CAPE CANAVERAL, Florida -- The launch of a SpaceX Falcon 9 rocket carrying an Israeli communications satellite that will provide Facebook internet service could be delayed due to Tropical Storm Hermine.
The Amos-6 satellite is scheduled to liftoff at 3 a.m. Eastern Daylight Time on Saturday, September 3, 2016, from Space Launch Complex 40 at Cape Canaveral Air Force Station in Florida.
However, according to the latest weather forecast from the United States Air Force 45th Weather Squadron, there is only a 40% percent chance overall of acceptable launch weather conditions.
"All eyes remain fixed on Tropical Depression Nine as it strengthens slowly in the Gulf of Mexico. The size, speed, track and intensity of the system will be the driving force of the weather over Central Florida for the next three to four days...," the USAF forecast stated.
"The weather along the Space Coast will deteriorate late Wednesday and through the day on Thursday with widespread rain and isolated thunderstorms. Along with strong winds, these thunderstorms can create isolated tornadoes if associated with outer rain bands .... The main weather concern for launch early Saturday morning is liftoff winds, if the storm is slower than forecast, and thick clouds associated with moisture trailing into the storm."
The AMOS-6 satellite, built by Israel Aerospace Industries (IAI) for Space Communication Ltd. (Spacecom), weighs 5,500 kilograms and will be placed in Geo Stationary Orbit. Thales Alenia Space was subcontracted for electric propulsion using the plasma Hall thruster effect.
Amos-6 is intended to significantly expand the variety of communication services provided by Spacecom to the international market from the orbit slot 4° West, and to replace Amos-2 satellite.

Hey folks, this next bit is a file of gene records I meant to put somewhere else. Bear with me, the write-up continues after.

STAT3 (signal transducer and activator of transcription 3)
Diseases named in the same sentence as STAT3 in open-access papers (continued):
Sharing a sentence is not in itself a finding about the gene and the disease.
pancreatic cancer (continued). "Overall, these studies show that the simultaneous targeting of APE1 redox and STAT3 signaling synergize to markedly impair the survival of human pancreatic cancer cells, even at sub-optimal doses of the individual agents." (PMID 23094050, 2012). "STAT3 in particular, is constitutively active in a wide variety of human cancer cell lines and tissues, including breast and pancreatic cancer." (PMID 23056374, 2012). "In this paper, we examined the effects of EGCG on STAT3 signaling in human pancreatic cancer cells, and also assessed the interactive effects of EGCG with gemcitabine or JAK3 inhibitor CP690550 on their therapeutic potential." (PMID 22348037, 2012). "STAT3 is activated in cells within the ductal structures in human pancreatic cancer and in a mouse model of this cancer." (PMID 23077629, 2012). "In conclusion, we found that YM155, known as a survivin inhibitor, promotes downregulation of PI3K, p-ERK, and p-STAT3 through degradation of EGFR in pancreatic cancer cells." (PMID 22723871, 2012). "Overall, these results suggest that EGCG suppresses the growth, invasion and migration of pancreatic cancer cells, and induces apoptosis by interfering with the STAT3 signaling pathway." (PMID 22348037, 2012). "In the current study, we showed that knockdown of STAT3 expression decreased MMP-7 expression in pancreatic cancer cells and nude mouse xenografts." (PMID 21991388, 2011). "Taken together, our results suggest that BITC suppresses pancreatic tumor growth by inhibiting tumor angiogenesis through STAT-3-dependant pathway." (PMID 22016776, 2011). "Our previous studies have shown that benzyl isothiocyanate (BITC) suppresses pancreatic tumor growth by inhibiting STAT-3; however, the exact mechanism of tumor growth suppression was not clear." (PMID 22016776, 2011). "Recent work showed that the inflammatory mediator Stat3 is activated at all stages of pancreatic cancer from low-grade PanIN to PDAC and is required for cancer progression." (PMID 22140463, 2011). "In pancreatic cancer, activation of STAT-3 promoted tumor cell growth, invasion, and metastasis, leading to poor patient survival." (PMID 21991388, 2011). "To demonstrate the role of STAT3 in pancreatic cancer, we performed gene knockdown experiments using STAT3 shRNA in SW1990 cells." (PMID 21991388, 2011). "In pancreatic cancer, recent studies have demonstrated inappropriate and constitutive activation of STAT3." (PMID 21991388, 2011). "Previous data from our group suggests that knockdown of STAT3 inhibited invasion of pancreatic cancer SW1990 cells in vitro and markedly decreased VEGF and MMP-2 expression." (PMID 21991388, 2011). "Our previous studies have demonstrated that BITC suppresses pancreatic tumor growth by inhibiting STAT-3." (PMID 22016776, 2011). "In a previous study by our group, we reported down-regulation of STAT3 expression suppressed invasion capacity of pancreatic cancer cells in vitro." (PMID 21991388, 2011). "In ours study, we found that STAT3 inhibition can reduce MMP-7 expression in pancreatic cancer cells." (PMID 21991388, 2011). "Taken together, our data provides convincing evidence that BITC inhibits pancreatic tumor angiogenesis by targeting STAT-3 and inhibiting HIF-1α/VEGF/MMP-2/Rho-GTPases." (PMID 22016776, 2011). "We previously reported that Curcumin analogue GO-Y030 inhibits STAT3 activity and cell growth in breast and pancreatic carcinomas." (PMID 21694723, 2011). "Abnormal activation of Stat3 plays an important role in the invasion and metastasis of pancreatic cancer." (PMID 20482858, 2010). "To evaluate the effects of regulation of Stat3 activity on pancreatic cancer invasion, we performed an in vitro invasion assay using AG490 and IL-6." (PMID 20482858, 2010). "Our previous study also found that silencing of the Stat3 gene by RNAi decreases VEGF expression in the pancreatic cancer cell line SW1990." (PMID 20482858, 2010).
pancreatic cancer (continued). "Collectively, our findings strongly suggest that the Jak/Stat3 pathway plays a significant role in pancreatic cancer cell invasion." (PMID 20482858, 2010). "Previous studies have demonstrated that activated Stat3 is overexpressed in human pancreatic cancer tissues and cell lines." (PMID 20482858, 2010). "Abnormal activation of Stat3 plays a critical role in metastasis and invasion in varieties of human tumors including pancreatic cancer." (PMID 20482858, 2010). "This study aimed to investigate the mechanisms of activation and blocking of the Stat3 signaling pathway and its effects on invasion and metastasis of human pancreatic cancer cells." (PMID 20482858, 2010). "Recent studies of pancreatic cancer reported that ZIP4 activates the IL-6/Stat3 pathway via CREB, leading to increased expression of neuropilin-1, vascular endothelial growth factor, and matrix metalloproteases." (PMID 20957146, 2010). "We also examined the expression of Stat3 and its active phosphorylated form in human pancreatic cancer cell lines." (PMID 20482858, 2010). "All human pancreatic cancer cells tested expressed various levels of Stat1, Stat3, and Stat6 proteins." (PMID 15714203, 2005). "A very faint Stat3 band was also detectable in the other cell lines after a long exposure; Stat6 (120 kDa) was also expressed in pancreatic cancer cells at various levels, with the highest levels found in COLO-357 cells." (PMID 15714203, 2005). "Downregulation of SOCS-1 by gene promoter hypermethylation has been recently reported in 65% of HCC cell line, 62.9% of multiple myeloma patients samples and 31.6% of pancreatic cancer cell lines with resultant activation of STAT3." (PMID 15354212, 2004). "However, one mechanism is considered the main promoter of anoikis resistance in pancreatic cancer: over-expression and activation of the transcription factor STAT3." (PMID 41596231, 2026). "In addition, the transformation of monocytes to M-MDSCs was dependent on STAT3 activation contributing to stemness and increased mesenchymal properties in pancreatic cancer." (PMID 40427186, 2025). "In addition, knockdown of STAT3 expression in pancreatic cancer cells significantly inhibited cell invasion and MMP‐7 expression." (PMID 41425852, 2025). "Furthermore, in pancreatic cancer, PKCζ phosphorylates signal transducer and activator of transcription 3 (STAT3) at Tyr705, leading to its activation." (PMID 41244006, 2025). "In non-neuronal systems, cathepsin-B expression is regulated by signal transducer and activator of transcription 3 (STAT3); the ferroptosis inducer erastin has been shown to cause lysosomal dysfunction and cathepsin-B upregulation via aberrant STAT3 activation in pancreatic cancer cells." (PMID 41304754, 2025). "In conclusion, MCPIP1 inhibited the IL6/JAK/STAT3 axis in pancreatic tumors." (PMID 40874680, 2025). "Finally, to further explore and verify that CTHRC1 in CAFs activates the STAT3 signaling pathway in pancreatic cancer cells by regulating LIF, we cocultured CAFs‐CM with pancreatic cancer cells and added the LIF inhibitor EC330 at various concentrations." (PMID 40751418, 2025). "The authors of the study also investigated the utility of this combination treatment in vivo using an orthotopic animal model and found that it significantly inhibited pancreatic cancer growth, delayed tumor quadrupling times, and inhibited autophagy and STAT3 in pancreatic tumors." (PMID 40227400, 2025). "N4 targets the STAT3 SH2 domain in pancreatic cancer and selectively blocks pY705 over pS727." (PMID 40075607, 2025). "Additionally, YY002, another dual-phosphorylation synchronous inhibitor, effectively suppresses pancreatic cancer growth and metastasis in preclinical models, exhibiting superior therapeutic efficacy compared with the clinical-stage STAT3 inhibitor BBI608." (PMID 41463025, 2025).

The communication payload includes 45 transponders in three frequency bands - Ku, Ka and S, which enable the satellite to provide a variety of communication services, including direct satellite home internet services which Eutelstat and Facebook have agreed to cost share.
"Over the last year Facebook has been exploring ways to use aircraft and satellites to beam internet access down into communities from the sky," Facebook CEO Mark Zuckerberg wrote in 2015. "To connect people living in remote regions, traditional connectivity infrastructure is often difficult and inefficient, so we need to invent new technologies."
"As part of our collaboration with Eutelsat, a new satellite called AMOS-6 is going to provide internet coverage to large parts of Sub-Saharan Africa."
Attempted Landing On Drone Ship
Following stage separation, the first stage of the Falcon 9 will attempt an experimental landing on the “Of Course I Still Love You” droneship. But a successful landing after launch may be difficult because the Geo Stationary Transfer Orbit requires the first stage rocket to reach a significantly higher altitude than other recovered missions. This means that Falcon 9's first stage rocket will becoming down faster with less fuel to slow its descent than prior landing attempts.
Photo credit: Eutelsat